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MFA Thesis Exhibition
May 3–22, 2005
Tisch Gallery


This exhibition is the final of four in an ongoing series of MFA thesis exhibitions shown annually at the Tufts University Art Gallery as part of the joint graduate degree program of Tufts University and the School of the Museum of Fine Arts, Boston. The work includes photography, painting, installation, and new media art.

About the artists:
Lynda J. Banzi
Postmortem includes photo-based prints, assemblages, and installation that address mortality. Transparent images of the body and landscape offer clues to what-was-there; an ever-shifting referent and notion of reality. Colorful Polaroid documentation of funeral floral arrangements is exhibited as a 21st century memento mori. The work of Postmortem is autobiographical in nature, created in the wake of losing a parent.
www.lyndabanzi.com
Untitled 1, from the Postmortem Series, 20x24 inches, photograph, plexiglass, wood, 2005

 

charlie coolidge
Container Cottage is a monument to America’s insatiable desire to consume. It is constructed of disposable containers used to transport goods to the home—bags, boxes, bottles, cans, crates, pallets, and packing material. Catalogues, magazines, and newspapers, sources of advertising and desire complete the structure. The monument is in the guise of a home which has become the epitome of America’s consumer culture.
Container Cottage, detail, 72x44x4 inches, wood, plastic, cardboard, 2005
 

May Ho
I have been photographing a group of men who have been flying radio-controlled planes at an airfield in Burlington, Massachusetts, since the beginning of fall 2004. I initially stumbled upon the flying club online. I became curious about the activity and started going to the field to observe them flying. I am interested in the issues of landscape, power, and the desire and skill it takes to maneuver these model aircrafts expertly in the air. I am intrigued by the solitary nature of the activity of flying and also the need for a community that exists in both cyberspace and on the field. Boundaries are shifted as I go from being an outside observer to being a part of the group as I learn how to fly.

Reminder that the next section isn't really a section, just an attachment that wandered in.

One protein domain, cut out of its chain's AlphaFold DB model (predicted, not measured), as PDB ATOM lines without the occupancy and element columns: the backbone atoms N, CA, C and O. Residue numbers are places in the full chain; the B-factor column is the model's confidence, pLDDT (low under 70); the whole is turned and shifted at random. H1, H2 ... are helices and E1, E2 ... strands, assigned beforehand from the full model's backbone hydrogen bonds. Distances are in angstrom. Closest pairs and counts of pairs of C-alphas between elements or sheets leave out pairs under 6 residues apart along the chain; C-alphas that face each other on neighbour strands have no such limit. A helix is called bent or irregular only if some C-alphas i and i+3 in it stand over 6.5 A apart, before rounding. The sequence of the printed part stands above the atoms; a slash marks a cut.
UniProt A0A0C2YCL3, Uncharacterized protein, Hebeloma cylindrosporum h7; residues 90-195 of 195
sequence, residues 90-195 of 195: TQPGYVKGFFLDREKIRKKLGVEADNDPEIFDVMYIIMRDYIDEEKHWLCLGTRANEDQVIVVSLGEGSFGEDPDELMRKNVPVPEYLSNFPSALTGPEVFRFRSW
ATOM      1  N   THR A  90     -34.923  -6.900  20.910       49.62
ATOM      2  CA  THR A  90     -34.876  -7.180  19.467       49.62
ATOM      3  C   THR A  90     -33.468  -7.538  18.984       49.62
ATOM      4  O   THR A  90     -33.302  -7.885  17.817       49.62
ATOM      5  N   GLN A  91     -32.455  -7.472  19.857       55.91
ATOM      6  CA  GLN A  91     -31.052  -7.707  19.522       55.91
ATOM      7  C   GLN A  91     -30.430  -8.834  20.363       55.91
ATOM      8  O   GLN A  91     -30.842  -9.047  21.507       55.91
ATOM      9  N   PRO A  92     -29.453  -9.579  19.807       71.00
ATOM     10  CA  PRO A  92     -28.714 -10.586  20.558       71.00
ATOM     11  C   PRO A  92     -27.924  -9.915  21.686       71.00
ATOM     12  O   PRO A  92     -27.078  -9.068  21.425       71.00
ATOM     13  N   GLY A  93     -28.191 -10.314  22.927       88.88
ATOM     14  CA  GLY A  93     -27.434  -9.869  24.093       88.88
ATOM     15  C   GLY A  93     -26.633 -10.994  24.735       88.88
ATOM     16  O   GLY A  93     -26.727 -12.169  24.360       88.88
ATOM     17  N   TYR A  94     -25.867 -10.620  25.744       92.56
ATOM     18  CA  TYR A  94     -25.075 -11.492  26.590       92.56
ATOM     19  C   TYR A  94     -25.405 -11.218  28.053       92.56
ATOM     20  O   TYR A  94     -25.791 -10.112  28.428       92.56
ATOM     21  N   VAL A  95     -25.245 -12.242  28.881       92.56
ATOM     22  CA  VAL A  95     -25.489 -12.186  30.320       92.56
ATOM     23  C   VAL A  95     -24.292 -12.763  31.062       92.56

Eyal and Victor, 24x30, 2004

   

Janelle Howington
Information not available
 

Kirk Jalbert
Illusion/Elusion
Why do outdated technologies proliferate in mainstream culture? As a member of the first generation of virtual-capable human beings, my body has grown proprioceptively comfortable with its on-screen counterpart. Interactive experiences of the past, once difficult, are now navigated with ease. Physical and mental reference points have been created. We have evolved, yet still return to earlier virtual experiences sometimes bent by the interference of distorted memory. Illusion/Elusion is an exploration of these nostalgic fascinations through elementary interactions with an Atari2600-based system.


   

Boriana Kantcheva
Information not available
 

Nicole Margaretten
Convulsion Extinction is a sonic landscape of ominous low frequencies, small narrative paintings, and a thirteen-channel telephone booth that allows traumatic or unsettling experiences to be intimately heard. Located in a dim room with horizontally layered blue and green walls, Convulsion Extinction is an immersion into sonic and pictorial impressions of contemporary trauma and extinction, the trauma of colonialism/imperialism, and the connections between these. This installation contains visceral traces of both the appealing and deadly. www.chemicalrealism.net
Untitled, detail, 2005
 

Abraham Schroeder
My work is largely about the body as the substance and material of art, not just the subject. With this body of work, mostly digital collages, I am specifically interested in the disarticulation and rearticulation of the body and its parts. They serve as meditations and puzzles for me, and I explore and play with the gestures and mechanics of different body parts, my own and other people's, recontextulizing the pieces to find new possibilities and patterns.
Two Hands and a Corset, digital collages, 2004
 

Benjamin Sloat
The installation Inside the Whale incorporates sequential images and sound. General themes include methods of belonging, the illuminating yet dehumanizing power of light, and the allegory of Plato's Cave as a political and visual metaphor.